bbc merlin, brian jacques, c.s. forester, c.s. lewis, castaways of the flying dutchman, classic science fiction, dee henderson, dorothy sayers, dystopian fiction, fantasy, fiction, g.a. henty, historical fiction, immortality, irene hannon, j.r.r. tolkien, lori wick, post-apocalyptic fiction, redwall, romance, science fiction, speculative fiction, steven king, story dynamics, teens can write too blog chain, the hobbit, the lord of the rings, the sword of damocles, time travel, young adult/juvenile fiction
The prompt for this month’s blog chain was “What sort of fiction would you like to see more of?” My first thought would be, all of it! But I had to be more discerning. What sorts of fiction do I love? What sorts of fiction are under-written?
Personally, my favorite genres are fantasy, mystery, sci-fi, post-apocalyptic, and dystopian. I love to write in them. I love reading them. Some of them, though, already have hundreds of books, and though no genre is consistently well-written, some of these genres have more than their share of marvelous stories. But we could still do with more!
Fantasy is probably the oldest of these genres; the only sort of fiction that is older is probably historical fiction, though if you include fairy tales in the fantasy genre, fantasy is undoubtedly older. As such, there is more material in fantasy than in most of my other listed genres. (It has giants like Tolkien, Lewis, L’Engle, and so forth–how are you supposed to beat that?!) Still, I would like to see more well written fantasy, with original themes and ideas. (For instance, in my latest work in progress, Generations, the sequel of Loyalty, the premise is that magic has been locked away from the world in order to protect it.) I would like to see more fantasy along the lines of The Lord of the Rings, in which the power of the Ring threatens to corrupt anyone who holds it; I would like to see the type of fantasy in which it is emphasized that power is often dangerous and can be intrinsically evil, and the answer can be to not use it, rather than the sort of sword-of-Damocles persecution that often falls upon any character with magical powers in modern fiction. (Yes, I am including BBC Merlin in this condemnation.) Some stories can pull the sword of Damocles off well. Others, it just seems cliche.
I would also like to see more fantasy such as the Redwall books and The Hobbit, in which no character has actual magical powers. Bilbo has his ring, true, but barring that, no one is “empowered”, except Gandalf, and he’s not the main character. I also like The Hobbit because the there-and-back-again has a price. About a third of the original company dies (no spoilers; I’m not saying who.) I don’t like the sort of fantasy where there is no price to be paid.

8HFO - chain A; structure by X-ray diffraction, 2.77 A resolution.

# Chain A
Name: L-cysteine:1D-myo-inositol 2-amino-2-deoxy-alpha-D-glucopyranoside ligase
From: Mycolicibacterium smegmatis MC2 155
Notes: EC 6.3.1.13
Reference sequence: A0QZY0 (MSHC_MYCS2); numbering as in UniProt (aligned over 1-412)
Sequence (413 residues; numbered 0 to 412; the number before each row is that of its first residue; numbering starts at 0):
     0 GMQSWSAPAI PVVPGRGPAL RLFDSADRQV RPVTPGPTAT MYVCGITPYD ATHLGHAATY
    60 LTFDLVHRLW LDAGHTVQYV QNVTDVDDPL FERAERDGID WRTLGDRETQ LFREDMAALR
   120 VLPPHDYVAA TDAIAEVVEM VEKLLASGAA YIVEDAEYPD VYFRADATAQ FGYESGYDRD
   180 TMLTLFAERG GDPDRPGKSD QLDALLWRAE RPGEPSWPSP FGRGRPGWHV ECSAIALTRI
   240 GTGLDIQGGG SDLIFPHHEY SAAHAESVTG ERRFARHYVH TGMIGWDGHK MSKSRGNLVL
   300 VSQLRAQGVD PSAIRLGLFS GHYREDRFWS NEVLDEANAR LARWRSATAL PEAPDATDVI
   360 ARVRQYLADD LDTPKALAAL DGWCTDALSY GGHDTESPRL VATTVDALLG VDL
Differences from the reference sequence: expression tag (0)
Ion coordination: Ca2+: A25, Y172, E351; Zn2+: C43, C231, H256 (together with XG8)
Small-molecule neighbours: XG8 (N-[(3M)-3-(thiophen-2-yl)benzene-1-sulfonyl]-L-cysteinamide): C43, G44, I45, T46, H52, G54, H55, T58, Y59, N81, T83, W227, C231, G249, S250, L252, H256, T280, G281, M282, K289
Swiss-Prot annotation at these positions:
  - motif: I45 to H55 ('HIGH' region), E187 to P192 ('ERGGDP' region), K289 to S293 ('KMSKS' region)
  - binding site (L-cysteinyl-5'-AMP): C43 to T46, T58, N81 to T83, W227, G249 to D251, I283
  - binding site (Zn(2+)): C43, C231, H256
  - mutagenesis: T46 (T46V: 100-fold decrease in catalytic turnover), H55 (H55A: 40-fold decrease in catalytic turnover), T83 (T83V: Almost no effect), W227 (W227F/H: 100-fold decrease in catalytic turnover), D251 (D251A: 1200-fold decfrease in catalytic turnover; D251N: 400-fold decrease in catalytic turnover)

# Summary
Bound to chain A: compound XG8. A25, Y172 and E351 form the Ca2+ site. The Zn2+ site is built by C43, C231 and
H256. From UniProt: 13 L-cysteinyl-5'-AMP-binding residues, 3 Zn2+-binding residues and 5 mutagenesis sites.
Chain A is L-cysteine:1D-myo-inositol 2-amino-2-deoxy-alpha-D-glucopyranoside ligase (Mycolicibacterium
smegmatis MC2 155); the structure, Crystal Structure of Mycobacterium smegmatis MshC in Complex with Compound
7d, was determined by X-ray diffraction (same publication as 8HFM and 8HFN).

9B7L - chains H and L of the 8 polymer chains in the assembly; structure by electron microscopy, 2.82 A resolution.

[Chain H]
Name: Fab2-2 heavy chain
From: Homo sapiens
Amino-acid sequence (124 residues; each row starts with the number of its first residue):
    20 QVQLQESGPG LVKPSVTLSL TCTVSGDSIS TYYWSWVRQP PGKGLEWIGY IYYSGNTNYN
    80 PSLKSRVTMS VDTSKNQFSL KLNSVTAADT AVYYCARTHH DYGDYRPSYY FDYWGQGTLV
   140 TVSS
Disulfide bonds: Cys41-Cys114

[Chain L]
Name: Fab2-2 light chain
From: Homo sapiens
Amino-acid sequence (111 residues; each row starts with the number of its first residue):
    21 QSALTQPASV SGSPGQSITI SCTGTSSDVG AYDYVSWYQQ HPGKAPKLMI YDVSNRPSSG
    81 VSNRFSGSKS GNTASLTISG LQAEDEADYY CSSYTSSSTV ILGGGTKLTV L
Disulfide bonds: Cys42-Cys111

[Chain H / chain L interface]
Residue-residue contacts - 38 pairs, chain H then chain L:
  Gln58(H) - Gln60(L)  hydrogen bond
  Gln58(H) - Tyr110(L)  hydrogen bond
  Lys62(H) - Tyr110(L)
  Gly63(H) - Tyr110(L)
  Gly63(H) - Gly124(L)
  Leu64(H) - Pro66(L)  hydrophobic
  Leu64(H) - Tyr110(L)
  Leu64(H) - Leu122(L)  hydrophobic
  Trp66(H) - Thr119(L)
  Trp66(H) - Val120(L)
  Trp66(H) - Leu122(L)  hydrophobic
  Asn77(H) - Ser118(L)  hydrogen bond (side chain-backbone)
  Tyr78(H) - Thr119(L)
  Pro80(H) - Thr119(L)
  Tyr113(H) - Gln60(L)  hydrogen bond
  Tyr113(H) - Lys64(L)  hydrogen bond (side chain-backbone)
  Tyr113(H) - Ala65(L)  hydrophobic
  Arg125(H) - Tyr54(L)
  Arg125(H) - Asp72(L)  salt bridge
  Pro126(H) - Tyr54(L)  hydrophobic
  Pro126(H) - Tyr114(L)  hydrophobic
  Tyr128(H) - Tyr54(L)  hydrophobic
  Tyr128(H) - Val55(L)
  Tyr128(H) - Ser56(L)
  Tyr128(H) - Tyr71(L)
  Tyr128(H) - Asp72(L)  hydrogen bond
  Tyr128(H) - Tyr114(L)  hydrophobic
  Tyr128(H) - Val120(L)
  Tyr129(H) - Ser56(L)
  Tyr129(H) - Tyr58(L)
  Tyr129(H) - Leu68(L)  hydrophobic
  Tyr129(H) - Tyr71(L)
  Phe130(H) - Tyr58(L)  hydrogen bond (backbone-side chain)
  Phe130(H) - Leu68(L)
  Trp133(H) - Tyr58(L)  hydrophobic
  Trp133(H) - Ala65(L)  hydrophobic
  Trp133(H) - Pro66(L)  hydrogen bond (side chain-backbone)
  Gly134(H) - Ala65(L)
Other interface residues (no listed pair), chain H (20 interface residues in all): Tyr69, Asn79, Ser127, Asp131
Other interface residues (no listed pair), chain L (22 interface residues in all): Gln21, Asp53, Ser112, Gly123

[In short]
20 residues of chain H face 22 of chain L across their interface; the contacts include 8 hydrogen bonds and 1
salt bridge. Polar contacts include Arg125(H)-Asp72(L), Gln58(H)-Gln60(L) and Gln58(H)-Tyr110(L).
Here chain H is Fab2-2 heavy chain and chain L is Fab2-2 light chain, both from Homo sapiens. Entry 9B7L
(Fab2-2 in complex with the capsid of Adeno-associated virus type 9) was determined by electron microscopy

I would like to see more historical fiction that is more focused on event than romance, such as the works of G.A. Henty. Despite the fact that no one often dies (except the actual historical enactors) in Henty’s works, they are still highly enjoyable. I very highly recommend the Horatio Hornblower series by C.S. Forester, even though it’s for older readers, and should be partaken of in moderation. I would like to see historical fiction that’s more of a bridge between Henty’s style and Forester’s. I would like to see more French Revolution-era and more centered around the actions of William Wallace and Robert the Bruce, especially since much of what there is involving the latter two is biased toward the English rather than the Scots–“the victor writes history.” That may be true, but it takes reading works biased in both directions to be truly balanced.
The Castaways of the Flying Dutchman trilogy isn’t historical fiction, per se; more like a crossover of the best of both fantasy and historical, but I would like to also see more of this sort of story, involving immortality and/or time travel. (Please don’t start with me on Doctor Who. Right now, I just don’t have the time for it 😦 ) It’s a fascinating sort of one-off story that has me intrigued; how would it be if more people took on this sort of premise and actually did well by it?
It would be nice to read more mysteries in the style of Dorothy Sayers, more complex and balanced and well-integrated. Few modern authors can pull off a good mystery as well as the late nineteenth and early twentieth century mystery writers, with the notable exception of Irene Hannon and Dee Henderson (who both classify their work as romance, but whose work also fit into the genres of suspense or mystery.) More on those two later.
Now for sci-fi, post-apocalyptic, dystopian, and speculative fiction. This is one genre in which I won’t particularly lament for the authors of yesteryear. There are a great deal of good authors out there in these genres, and each one of them has fascinating premises. This may be because the genre is comparatively young, and still going strong. It would be nice to see more science fiction in the style known as “classic science fiction,” only meant for younger readers. It can be hard to find good fiction in the young adult/juvenile sections; maybe reading Madeleine L’Engle has spoiled me? ;-P